If you have a manually adjustable camera, you can make identical exposures -- getting the same amount of light on the film -- using a variety of combinations of shutter speed and lens aperture, because there's a one-to-one relationship between the two.
If your light meter suggests a setting of 1/125 of a second with an aperture of f/8, for instance, you can duplicate the results at the next-faster shutter speed (1/250) and the next-larger aperture (f/11). What's the advantage of being able to choose among these combinations? Basically, there are two.
First, by choosing a combination using a fast shutter speed (say 1/500 second or faster), you enable the camera to "stop" or freeze fast action: suspend a baseball in mid-flight or a water skier coming up off a ramp.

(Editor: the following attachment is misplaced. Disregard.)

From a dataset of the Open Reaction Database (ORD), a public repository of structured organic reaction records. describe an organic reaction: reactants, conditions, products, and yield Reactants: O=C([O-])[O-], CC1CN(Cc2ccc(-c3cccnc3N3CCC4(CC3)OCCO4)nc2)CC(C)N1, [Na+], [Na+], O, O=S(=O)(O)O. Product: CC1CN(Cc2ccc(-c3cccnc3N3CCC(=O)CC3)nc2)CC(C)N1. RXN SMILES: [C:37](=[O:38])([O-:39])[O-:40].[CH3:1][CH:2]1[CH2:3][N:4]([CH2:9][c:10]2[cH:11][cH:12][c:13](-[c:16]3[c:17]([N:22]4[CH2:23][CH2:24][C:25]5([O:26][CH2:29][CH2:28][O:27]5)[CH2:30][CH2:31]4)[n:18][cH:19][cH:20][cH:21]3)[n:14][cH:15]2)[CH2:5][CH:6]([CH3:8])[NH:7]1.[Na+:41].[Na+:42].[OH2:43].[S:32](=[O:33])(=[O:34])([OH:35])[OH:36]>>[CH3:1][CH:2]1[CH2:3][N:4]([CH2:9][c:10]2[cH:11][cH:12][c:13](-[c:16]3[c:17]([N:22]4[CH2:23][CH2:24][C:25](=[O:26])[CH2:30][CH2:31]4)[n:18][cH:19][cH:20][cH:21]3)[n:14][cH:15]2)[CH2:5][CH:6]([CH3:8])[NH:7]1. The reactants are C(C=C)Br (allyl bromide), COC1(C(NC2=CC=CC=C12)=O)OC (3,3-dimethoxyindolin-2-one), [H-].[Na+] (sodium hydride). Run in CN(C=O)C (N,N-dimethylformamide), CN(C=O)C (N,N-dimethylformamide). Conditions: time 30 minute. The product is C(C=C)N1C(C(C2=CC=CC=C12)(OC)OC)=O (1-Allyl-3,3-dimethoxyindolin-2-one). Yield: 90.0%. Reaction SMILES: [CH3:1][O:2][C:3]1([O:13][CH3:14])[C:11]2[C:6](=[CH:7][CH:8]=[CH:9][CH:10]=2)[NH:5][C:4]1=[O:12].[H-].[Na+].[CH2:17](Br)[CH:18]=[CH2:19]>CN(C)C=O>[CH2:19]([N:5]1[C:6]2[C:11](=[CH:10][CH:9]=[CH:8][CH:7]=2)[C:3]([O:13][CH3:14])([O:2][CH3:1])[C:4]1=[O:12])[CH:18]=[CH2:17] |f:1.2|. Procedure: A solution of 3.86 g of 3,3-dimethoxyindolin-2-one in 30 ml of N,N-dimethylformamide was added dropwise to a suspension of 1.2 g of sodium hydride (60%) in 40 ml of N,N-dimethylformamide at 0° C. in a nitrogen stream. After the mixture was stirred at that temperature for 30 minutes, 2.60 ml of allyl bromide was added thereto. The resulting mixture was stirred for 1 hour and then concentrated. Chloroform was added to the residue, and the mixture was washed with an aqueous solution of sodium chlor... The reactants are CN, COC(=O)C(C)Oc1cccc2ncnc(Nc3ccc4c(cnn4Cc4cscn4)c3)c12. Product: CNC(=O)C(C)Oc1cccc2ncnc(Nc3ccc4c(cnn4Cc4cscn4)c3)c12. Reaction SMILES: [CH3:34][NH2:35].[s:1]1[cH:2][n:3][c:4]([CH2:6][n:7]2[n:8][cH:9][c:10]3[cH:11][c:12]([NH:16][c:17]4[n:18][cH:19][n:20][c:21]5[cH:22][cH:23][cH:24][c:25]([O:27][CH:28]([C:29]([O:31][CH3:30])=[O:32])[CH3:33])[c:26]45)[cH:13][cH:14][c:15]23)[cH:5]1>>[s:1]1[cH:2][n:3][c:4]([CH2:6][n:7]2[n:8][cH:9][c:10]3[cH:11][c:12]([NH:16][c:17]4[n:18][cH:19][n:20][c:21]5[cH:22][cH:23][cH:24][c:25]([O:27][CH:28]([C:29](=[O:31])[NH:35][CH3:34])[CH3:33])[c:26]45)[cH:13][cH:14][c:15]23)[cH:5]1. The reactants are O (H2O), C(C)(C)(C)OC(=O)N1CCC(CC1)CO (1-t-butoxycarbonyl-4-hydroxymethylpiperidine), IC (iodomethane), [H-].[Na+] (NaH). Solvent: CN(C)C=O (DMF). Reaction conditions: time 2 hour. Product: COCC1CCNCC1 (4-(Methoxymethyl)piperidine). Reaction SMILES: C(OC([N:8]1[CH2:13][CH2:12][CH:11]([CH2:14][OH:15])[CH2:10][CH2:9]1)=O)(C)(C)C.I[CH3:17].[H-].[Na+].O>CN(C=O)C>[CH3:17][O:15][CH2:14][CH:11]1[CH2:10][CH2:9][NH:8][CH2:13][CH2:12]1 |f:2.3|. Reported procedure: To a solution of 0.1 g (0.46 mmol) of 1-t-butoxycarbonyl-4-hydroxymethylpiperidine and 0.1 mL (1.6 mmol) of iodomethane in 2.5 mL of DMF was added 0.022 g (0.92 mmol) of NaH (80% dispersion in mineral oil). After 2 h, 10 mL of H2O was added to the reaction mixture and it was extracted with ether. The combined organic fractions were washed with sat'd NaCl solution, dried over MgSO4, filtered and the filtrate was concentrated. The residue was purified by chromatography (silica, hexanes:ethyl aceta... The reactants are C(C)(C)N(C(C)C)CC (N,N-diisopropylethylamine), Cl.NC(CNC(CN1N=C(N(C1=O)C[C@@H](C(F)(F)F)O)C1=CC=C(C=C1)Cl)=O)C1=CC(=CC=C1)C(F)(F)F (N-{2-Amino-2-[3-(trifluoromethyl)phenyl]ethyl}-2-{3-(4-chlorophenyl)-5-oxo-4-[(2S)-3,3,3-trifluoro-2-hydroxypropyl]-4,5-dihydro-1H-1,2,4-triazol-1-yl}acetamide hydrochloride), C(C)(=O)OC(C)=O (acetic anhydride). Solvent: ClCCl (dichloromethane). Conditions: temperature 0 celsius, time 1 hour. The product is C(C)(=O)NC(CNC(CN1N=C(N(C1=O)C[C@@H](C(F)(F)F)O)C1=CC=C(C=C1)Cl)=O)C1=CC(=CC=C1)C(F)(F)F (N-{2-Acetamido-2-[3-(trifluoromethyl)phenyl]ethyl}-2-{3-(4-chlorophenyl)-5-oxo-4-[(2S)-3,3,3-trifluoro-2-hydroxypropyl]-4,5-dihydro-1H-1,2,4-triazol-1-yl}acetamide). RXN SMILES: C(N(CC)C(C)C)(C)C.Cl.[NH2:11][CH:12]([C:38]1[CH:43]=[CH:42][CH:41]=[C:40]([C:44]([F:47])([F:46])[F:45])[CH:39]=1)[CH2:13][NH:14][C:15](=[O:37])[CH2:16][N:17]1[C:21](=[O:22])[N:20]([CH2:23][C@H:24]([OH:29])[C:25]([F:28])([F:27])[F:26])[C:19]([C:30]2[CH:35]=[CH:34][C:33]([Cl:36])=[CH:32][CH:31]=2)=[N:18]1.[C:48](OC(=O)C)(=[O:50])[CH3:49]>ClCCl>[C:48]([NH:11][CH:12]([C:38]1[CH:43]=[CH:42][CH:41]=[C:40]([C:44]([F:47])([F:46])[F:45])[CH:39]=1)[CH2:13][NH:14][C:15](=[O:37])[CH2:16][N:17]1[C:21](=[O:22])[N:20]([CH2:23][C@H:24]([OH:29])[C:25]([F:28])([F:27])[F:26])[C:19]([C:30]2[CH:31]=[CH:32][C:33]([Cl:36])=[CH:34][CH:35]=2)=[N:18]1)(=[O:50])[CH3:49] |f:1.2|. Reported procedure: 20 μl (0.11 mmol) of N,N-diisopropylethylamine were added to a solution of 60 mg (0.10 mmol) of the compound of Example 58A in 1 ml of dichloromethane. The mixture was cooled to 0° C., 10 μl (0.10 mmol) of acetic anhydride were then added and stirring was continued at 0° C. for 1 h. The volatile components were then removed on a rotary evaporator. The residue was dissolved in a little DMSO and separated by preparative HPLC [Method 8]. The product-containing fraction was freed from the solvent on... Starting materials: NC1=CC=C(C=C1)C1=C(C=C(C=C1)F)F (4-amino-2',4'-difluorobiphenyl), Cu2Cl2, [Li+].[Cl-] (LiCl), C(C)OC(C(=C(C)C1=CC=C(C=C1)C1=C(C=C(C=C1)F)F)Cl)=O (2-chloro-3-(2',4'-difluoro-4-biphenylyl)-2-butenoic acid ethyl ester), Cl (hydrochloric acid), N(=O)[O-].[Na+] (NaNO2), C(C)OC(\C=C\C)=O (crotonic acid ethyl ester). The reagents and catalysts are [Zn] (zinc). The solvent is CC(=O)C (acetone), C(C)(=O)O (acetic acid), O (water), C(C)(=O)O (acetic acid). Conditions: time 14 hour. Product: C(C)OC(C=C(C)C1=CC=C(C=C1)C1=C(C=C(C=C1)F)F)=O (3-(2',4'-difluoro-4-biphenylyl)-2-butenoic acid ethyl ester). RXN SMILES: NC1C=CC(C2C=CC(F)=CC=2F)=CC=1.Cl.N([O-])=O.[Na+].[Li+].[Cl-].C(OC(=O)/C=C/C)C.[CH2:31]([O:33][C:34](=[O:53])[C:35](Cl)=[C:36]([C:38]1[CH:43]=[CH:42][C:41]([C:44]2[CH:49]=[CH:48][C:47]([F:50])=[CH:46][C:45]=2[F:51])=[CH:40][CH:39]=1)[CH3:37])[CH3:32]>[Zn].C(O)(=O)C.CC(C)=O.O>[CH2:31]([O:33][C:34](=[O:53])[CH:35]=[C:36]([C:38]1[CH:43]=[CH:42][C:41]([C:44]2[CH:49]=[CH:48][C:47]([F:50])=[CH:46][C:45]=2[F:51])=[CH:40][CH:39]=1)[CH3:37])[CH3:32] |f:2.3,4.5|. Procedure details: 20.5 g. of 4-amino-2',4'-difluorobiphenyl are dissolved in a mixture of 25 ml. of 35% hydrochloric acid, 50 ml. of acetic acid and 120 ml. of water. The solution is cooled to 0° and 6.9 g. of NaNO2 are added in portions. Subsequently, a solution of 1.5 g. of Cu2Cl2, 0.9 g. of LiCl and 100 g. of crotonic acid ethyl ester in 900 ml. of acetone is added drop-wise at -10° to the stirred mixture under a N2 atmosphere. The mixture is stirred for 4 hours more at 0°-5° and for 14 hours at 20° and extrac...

On the other hand, choosing a combination using a slow shutter speed (say 1/30 second or slower), lets you "blur" action: You can turn a babbling brook into a slurred brushstroke of color and light, accentuating the movement of the water.
Where stop-action photography isn't at question, you can choose a small aperture (opening) of, say f/16 to produce great depth-of-field -- the area beyond and before the subject which appears to be in focus. Conversely, a wide aperture (say, f/2.8) lets you decrease depth-of-field to the point where nothing is in focus except the subject, so you can blur out distracting backgrounds and foregrounds and get a stronger picture.
Fully automatic or very basic non-adjustable cameras, don't give you the control over stop-action and depth-of-field that you have with a manually adjustable camera. But understanding the relationship between shutter speed and lens aperture is still important: Knowing that your camera's sole shutter speed is a slow 1/30, you can pass on that action photo -- it will just be a waste of film.